Greenstone and New Zealand jade are both names for the hard, durable highly valued green stone, traditionally used by New Zealand Māori for making tools, weapons and jewellery. Pounamu is its traditional Māori name.
If you’re traveling South from Cape Foulwind, I recommend a stop at The Pounamu Man in Charleston, a leisurely 20-30 minute drive South from Cape Foulwind.
Our Visit to The Pounamu Man, Charleston
Paul Honey is the Pounamu Man; and he’s a born and bred coaster.
Whilst Paul has an unassuming showroom in the front of his home, there’s a veritable treasure trove of Pounamu on display. Don’t be put off by the rustic exterior, or the less than pristine display cabinets – if you are after some genuine West Coast Pounamu at affordable prices, this is the place to go.
Pounamu refers to several types of hard, durable and highly valued nephrite jade, bowenite, or serpentinite stone found in southern New Zealand.
Pounamu is the Māori name. These rocks are also generically known as “greenstone” in New Zealand English. – Wikapedia
Although it’s increasingly common for people to buy a piece of greenstone for themselves, traditionally Maori believe Pounamu should be gifted. Some pieces were recognized as having their own spirits, choosing their wearer, so carving or taking one for yourself was extremely bad luck.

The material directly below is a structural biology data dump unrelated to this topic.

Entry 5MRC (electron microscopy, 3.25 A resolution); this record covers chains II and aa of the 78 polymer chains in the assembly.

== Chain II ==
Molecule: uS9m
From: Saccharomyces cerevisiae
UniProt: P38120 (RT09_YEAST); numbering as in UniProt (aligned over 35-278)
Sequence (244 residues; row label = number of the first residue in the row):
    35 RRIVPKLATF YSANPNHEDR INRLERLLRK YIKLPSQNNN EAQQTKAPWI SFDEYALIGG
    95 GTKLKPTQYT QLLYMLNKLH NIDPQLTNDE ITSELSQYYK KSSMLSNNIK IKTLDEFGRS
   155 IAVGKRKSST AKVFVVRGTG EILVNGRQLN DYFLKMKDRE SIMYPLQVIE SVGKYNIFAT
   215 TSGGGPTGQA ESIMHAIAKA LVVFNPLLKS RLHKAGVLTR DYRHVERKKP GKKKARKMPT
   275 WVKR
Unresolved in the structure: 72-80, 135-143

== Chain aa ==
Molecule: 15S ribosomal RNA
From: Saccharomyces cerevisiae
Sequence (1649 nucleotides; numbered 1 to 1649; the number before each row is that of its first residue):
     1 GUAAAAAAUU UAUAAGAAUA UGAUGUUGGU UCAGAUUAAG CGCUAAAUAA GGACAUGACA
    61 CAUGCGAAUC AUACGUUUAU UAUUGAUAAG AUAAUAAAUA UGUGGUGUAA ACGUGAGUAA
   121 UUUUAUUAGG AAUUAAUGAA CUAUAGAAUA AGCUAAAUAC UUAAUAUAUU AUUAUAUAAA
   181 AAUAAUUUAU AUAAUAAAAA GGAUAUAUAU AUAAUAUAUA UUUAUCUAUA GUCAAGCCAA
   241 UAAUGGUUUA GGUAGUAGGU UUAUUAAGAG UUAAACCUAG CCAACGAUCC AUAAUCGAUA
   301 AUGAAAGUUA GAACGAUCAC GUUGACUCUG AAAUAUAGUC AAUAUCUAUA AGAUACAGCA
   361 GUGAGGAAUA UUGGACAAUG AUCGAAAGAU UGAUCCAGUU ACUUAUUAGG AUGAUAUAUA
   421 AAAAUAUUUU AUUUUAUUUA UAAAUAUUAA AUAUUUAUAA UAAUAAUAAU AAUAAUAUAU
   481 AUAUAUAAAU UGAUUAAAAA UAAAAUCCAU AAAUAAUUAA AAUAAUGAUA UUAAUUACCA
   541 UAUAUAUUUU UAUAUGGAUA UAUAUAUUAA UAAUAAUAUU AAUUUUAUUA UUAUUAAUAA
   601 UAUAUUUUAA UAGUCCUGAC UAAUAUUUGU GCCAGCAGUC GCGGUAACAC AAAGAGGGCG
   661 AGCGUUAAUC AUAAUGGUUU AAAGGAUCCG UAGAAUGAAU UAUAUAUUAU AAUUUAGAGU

This tradition was in the back of my mind when I picked out two lovely Pounamu necklaces for my Mum & Aunt, the day we visited the Pounamu Man in Charleston. I wanted them both to have a little piece of the beautiful West Coast to remember their trip to the South Island.
Email Paul Honey, The Pounamu Man, Charleston
There are a number of Westport Retailers who also have a range of Pounamu and Greenstone Jewellery.
A few are listed below;
- Surf Fevah, 128 Palmerston St, Westport, Ph 03 789 6911
- Heritage Jewellers, 174 Palmerston Street, Westport, Ph 03 789 8630
- The cute little Art Gallery next to Freckles Cafe Palmerston St, Westport
For more information about West Coast Pounamu, visit the Tourism West Coast website